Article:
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Approximating Nash Equilibria and Dense Bipartite Subgraphs via an Approximate Version of Caratheodory's Theorem

Siddharth Barman

2015
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Proceedings of the Forty-Seventh Annual ACM on Symposium on Theory of Computing - STOC '15
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We present algorithmic applications of an approximate version of Carathéodory's theorem. The theorem states that given a set of vectors X in R d , for every vector in the convex hull of X there exists an ε-close (under the p-norm distance, for 2 ≤ p < ∞) vector that can be expressed as a convex combination of at most b vectors of X, where the bound b depends on ε and the norm p and is independent of the dimension d. This theorem can be derived by instantiating Maurey's lemma, early references
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... which can be found in the work of Pisier (1981) and Carl (1985) . However, in this paper we present a self-contained proof of this result. Using this theorem we establish that in a bimatrix game with n × n payoff matrices A, B, if the number of non-zero entries in any column of A + B is at most s then an ε-Nash equilibrium of the game can be computed in time n O( log s ε 2 ) . This, in particular, gives us a polynomial-time approximation scheme for Nash equilibrium in games with fixed column sparsity s. Moreover, for arbitrary bimatrix games-since s can be at most n-the running time of our algorithm matches the best-known upper bound, which was obtained by Lipton, Markakis, and Mehta (2003) . The approximate Carathéodory's theorem also leads to an additive approximation algorithm for the normalized densest k-subgraph problem. Given a graph with n vertices and maximum degree d, the developed algorithm determines a subgraph with exactly k vertices with normalized density within ε (in the additive sense) of the optimal in time n O( log d ε 2 ) . Additionally, we show that a similar approximation result can be achieved for the problem of finding a k × k-bipartite subgraph of maximum normalized density. * California Institute of Technology. barman@caltech.edu 1 This bound of d + 1 is tight. 1 Specifically, this approximate version establishes that given a set of vectors X in the p-unit ball 2 with norm p ∈ [2, ∞), for every vector µ in the convex hull of X there exists an ε-close-under the p-norm distance-vector µ ′ that can be expressed as a convex combination of 4p ε 2 vectors of X. A notable aspect of this result is that the number of vectors of X that are required to express µ ′ , i.e., 4p ε 2 , is independent of the underlying dimension d. This theorem can be derived by instantiating Maurey's lemma, early references to which can be found in the work of Pisier [30] and Carl [10] . However, in this paper we present a self-contained proof of this result, which we proceed to outline below. The author was made aware of the connection with Maurey's lemma after a preliminary version of this work had appeared. To establish the approximate version of Carathéodory's theorem we use the probabilistic method. Given a vector µ in the convex hull of a set X ⊂ R d , consider a convex combination of vectors of X that generates µ. The coefficients in this convex combination induce a probability distribution over X and the mean of this distribution is µ. The approach is to draw b independent and identically distributed (i.i.d.) samples from this distribution and show that with positive probability the sample mean, with an appropriate number of samples, is close to µ under the p-norm distance, for p ∈ [2, ∞). Therefore, the probabilistic method implies that these exists a vector close to µ that can be expressed as a convex combination of at most b vectors, where b is the number of samples we drew. Note that in this context applying the probabilistic method is a natural idea, but a direct application of this method will not work. Specifically, a dimension-free result is unlikely if we first try to prove that the ith component of the sample mean vector is close to the ith component of µ, for every i ∈ [d]; since this would entail a union bound over the number of components d. Bypassing such a component-wise analysis requires the use of atypical ideas. We are able to accomplish this task and, in particular, bound (in expectation) the p-norm distance between µ and the sample mean vector via an interesting application of Khintchine inequality (see Theorem 1). Given the significance of Carathéodory's theorem, this approximate version is interesting in its own right. The key contribution of the paper is to substantiate the algorithmic relevance of this approximate version by developing new algorithmic applications. Our applications include additive approximation algorithms for (i) Nash equilibria in two-player games, and (ii) the densest subgraph problem. These algorithmic results are outlined below. Algorithmic Applications Approximate Nash Equilibria. Nash equilibria are central constructs in game theory that are used to model likely outcomes of strategic interactions between self-interested entities, like human players. They denote distributions over actions of players under which no player can benefit, in expectation, by unilateral deviation. These solution concepts are arguably the most well-studied 2 That is, X is contained in the set {v ∈ R d | v p ≤ 1}.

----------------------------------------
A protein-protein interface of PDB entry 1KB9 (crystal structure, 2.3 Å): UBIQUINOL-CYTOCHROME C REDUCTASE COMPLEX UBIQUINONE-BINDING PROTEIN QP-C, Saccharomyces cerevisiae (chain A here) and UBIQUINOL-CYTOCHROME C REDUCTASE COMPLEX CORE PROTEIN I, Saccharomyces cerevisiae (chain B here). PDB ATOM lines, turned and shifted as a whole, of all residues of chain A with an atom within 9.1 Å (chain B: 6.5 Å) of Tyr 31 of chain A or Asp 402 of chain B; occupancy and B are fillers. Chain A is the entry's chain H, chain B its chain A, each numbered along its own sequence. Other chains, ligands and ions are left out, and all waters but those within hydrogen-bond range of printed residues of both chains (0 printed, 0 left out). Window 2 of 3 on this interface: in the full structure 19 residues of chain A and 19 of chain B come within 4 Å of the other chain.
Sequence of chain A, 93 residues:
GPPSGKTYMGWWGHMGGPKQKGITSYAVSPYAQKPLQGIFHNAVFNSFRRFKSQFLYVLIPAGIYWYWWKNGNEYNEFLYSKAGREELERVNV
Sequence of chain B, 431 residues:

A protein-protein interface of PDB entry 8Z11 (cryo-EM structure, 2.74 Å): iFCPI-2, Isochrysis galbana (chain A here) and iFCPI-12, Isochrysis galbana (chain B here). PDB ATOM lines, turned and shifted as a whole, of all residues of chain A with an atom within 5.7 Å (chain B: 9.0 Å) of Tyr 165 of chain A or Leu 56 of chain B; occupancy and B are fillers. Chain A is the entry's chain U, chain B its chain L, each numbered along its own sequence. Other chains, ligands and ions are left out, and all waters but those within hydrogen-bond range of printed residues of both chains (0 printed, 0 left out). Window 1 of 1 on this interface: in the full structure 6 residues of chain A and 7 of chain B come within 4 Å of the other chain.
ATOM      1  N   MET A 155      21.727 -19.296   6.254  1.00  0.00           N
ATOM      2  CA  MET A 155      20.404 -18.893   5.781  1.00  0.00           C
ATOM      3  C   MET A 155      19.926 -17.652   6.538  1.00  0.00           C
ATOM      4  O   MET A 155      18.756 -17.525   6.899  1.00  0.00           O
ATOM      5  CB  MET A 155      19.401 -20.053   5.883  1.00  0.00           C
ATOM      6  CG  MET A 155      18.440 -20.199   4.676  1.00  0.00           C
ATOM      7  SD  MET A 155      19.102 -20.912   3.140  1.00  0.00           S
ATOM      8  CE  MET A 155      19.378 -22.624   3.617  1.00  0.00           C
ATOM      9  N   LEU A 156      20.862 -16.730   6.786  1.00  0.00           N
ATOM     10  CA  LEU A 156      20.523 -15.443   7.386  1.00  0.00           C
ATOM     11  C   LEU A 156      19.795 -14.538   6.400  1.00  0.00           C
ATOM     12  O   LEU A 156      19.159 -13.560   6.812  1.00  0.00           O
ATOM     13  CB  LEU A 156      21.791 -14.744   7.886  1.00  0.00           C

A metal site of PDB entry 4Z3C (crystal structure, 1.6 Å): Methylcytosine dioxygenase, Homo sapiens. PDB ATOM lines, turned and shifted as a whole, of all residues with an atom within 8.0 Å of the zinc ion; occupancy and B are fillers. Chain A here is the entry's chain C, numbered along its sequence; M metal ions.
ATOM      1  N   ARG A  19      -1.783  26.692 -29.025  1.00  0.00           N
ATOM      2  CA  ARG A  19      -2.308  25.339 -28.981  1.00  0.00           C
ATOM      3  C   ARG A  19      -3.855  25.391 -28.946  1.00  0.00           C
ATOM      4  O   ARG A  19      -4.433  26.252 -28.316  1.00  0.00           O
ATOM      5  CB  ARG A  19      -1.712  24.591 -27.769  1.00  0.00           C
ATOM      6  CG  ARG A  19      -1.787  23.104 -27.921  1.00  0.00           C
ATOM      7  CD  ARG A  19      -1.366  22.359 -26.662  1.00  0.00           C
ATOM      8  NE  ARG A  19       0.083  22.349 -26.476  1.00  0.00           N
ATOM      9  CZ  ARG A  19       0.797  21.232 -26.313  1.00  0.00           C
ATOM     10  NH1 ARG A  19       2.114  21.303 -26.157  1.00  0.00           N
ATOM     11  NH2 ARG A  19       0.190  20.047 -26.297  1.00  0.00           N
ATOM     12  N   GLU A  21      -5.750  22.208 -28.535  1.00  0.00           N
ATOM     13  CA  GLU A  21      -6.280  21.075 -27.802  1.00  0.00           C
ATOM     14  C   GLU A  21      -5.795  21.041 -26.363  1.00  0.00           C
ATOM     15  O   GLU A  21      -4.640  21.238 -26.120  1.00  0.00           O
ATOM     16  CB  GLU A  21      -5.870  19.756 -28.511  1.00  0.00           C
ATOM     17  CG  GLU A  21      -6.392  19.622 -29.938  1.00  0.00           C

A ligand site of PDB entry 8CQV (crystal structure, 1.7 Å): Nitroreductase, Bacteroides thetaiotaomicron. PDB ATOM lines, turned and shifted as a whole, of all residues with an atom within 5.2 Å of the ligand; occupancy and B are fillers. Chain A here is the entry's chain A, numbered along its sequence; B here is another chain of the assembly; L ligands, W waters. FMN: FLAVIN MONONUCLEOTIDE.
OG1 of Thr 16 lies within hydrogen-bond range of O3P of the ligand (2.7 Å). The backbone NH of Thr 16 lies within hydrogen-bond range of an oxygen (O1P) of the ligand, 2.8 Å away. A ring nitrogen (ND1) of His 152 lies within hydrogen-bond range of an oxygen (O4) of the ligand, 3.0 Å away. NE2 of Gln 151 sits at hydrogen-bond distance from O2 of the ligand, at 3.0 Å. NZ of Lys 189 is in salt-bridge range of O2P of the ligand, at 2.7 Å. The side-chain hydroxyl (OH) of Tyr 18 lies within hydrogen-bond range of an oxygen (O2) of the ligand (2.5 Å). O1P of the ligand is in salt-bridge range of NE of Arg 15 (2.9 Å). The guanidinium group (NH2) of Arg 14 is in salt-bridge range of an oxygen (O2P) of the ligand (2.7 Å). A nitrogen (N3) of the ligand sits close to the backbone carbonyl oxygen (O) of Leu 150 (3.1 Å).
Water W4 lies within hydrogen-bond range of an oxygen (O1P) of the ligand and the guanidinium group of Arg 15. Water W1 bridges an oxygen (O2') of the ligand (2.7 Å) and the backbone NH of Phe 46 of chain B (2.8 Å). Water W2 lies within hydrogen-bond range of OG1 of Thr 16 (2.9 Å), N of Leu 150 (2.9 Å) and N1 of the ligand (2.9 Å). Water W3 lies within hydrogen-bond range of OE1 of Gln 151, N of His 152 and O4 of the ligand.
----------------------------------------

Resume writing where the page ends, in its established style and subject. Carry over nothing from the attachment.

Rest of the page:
doi:10.1145/2746539.2746566
dblp:conf/stoc/Barman15
fatcat:x2lt5v63fve73k33mva47x7ytu